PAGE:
In short, if the earlier Land Acquisition Bill did not entirely ensure protection and rightful treatment of the aggrieved farmers, the modifications being introduced have outrightly dismissed any hopes that may have existed among the land owners. There are two important remedies that are being highlighted to redress the loss suffered by the owner. 1. A compensation that is 4 times that of the existing market rate. 2. Job for one of the family members. It would be quite interesting to understand how the Government proposes to educate the owners in utilization of their financial remuneration for a sustainable future.  The lands in many regions aren’t owned by one particular person and typically its a family.  How would the compensation be divided under such circumstances? The compensation that was provided to the families displaced due to the Kudankulam project has led to such an increase in family rifts that a record number of cases have been filed in the civil courts over sharing of the compensation package. Not only have the beneficiaries lost their property, but their Quality of Life has been completely destroyed due to such instances. Also, if a job is assured for one of the family members, what would the nature of that job be?  Has the Government provided amenities that would help them qualify for a decent job? Is this job guaranteed? If the land is again shared by multiple families, which member of which family would be given the job? A single land can be a source of income for the entire family and also be worked upon by all the members of the family – including women and children.  With that lost, what would the women do? Has the Government any idea of utilizing the excess resources that are available? The way the current Government is hell bent on destroying MGNREGA scheme, even the semblance of work that could have been provided to these members will be lost.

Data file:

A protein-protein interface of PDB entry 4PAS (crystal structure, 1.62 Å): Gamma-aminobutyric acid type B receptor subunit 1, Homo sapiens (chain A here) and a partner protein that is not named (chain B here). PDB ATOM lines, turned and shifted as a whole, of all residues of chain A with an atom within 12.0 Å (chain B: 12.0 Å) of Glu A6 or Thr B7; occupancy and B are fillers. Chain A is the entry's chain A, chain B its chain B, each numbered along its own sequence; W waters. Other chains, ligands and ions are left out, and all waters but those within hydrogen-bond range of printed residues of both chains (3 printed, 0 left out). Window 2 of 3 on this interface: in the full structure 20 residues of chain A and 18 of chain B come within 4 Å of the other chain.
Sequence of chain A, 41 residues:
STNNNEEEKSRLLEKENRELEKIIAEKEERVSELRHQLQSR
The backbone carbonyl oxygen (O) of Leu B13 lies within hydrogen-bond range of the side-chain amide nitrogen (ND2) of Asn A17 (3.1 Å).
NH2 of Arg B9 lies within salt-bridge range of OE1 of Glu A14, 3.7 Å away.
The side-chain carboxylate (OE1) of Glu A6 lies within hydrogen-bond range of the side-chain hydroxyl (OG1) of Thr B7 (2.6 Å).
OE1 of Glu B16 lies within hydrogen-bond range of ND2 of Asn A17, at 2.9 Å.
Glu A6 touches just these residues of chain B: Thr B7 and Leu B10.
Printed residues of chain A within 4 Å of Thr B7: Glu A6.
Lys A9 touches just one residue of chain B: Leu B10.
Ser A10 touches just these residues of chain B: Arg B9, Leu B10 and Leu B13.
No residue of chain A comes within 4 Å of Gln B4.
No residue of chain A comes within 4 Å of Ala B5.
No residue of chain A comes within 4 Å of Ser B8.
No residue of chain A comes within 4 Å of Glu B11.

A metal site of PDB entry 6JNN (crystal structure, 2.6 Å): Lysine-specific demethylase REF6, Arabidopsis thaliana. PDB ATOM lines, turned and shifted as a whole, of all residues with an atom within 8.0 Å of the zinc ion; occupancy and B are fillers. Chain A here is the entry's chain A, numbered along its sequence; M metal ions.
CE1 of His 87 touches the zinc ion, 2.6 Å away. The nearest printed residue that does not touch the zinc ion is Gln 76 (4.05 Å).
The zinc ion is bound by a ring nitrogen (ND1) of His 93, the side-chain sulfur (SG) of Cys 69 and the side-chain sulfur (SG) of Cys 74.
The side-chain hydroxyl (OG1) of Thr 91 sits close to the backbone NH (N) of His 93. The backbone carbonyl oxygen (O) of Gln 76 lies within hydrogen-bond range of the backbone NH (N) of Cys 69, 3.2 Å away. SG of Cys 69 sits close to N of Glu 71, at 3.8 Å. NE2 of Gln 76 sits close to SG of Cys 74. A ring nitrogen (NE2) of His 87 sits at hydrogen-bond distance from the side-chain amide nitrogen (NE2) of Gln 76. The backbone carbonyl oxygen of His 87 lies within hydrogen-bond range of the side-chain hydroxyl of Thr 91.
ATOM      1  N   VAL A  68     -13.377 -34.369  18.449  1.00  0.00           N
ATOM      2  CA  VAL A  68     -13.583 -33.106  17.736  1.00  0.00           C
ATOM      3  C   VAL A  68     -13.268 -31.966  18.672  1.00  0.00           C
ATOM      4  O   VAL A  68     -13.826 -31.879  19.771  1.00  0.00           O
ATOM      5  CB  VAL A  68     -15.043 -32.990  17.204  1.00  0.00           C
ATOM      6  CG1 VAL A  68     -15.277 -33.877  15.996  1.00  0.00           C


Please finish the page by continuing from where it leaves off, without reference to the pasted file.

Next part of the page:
The burden of bad debts, the unseasonal rainfall, lost crops, Government apathy and sheer mismanagement has pushed thousands of farmers to the brink of suicide.  The Government is yet to act constructively on this spate of suicides but all it has done so far is offer lip service. Modi’s Mann ki baat, was only a one way communication at best.  If he had even deigned to address some of the burning issues the farmers are facing currently and have been facing, it would have made it worthwhile.  So far, his walk and talk have barely matched.  A ‘rejuvenated’ Rahul may be back with smart retorts and energized walkathons, but he would do well to first accept that his party had a major role to play in the debacle the farming community is now facing.  And follow it up with constructive feedback and suggestions for the Government to implement.

The development of a country cannot be a short term vision progressing from election to election. Sustainable development needs a holistic approach in which environment and ecology plays a primary role.  The incumbent Government has no sense about this – as is evident in the slew of measures it has undertaken.

(To be continued….)

1 comment

    • Saheesh on January 26, 2016 at 3:34 PM
    • Reply

    There are two important remedies that are being highlighted to redress the loss suffered by the owner.

    My view on the third remedy would be.

    – Life time imprisonment for all the educated illiterates who were part of this ‘so called Project’